The Unravelling: High Hopes and Missed Opportunities in Iraq

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Emma Sky, Robert F. Worth and Hardeep Singh Puri in conversation with Jonathan Shainin

 

By Sitamsini Cherukumalli, Official ZEE Jaipur Literature Festival 2017 Blogger

 

‘Iraq is the unwanted child of a negligent occupation,’ said Ambassador Hardeep Singh Puri, who served as the President of the UN Security Council twice, and was on stage today to discuss his new book, Perilous Interventions. While he maintained that interventions are not always bad – such as the Indian intervention that led to the formation of Bangladesh – he stressed that the invasion of Iraq was ‘not only a folly, but criminal.’

Emma Sky, the author of The Unravelling, spoke of her time in Iraq working as an administrator at Kirkuk, Iraq under the Coalition Forces – an allied military command of several nations under the primary leadership of the United States of America. ‘I’d never been a part of something I had found so morally dubious,’ she said, adding that her only objective in returning to Iraq time and again was to ‘just try and make things a little less worse.’ She commented on the chaos that awaited her upon her first visit to the country, which led her to become the head administrator of Kirkuk within three months of her arrival, despite her lack of experience. ‘Insurgents tried to kill me during my first week in Iraq – they fired five rockets at my residence.’

Singh-Puri pointed out that the invasion itself was a result of ‘embroidered facts,’ and added that it has only led to further invasions and wars – as well as the creation of ISIS, the terrorist organisation.  ‘I have it on paper from Michael Flynn, the National Security Advisor to President-Elect Trump, that ISIS was a wilful creation.’ He mentioned how the armed forces expected the public to be grateful for their ‘liberation,’ while in reality ‘the public saw them only as collaborators of their occupiers.’ Robert F. Worth, the author of Rage for Order, agreed with Singh-Puri, and said, ‘The invasion brought so much in train, the war in Lebanon, the current civil war in Syria, the election of Trump.’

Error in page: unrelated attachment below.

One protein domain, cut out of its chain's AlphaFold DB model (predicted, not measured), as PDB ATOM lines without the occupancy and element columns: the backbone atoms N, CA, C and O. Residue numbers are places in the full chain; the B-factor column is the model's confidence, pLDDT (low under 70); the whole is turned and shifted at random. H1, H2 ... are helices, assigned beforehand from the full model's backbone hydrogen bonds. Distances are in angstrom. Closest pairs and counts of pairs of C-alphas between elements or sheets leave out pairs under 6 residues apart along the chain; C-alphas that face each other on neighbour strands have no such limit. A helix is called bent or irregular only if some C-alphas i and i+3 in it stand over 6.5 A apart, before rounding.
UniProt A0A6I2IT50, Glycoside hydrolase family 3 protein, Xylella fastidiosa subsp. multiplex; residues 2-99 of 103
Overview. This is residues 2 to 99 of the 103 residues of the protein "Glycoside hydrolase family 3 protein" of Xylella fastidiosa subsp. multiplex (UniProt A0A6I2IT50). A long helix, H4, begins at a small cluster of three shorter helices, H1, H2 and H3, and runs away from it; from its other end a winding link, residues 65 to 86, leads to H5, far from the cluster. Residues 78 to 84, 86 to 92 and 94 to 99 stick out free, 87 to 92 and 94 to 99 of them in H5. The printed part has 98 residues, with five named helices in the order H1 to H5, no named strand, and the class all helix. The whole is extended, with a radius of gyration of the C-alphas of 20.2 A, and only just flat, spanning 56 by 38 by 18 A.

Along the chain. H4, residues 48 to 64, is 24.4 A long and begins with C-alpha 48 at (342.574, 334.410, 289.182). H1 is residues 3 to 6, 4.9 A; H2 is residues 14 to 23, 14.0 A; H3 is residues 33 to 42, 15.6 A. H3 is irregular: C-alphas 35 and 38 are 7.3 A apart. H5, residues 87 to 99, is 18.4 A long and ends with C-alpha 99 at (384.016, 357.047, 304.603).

Worth called the Coalition Forces ‘spectacularly ignorant’ about what they were getting into, from a superficial understanding of the ‘sectarian disease’ that was entrenched in the region and the fact that the nations in these regions considered Iraq to be a ‘bulwark that protected them from Iran.’ Sky added out that the Forces failed to understand the needs of the different insurgent forces, which defeated their purpose of increasing Iraqi involvement in the political sphere after the ousting of Saddam Hussein.

One of the things that led to the failure of an establishment of democracy according to Worth was that there was no deep social movement: people failed to realise that the people with the power on the ground were Islamists. ‘They couldn’t see through the residual dictatorships that exist in a symbiosis with jihadists.’

Sky disagreed with the general consensus that the US intervention was largely because of the abundance of oil in the region, crediting the attacks of 9/11 instead. She added that Saddam Hussein tried to trick the Iranians into thinking his government had chemical weapons – which instead convinced the Americans that he had to be overthrown for its own protection. Singh Puri disagreed. ‘Why didn’t they take action in Rwanda during the genocide (in 1994) then?’ he said.

It is unclear whether commentators will ever reach a consensus on what is now considered one of the most disastrous military decisions in modern history, and today’s sobering panel reminded the audience of how difficult it can be to untangle the threads of even our most recent histories.

 

Photo Credit: Chetan Singh Gill

 

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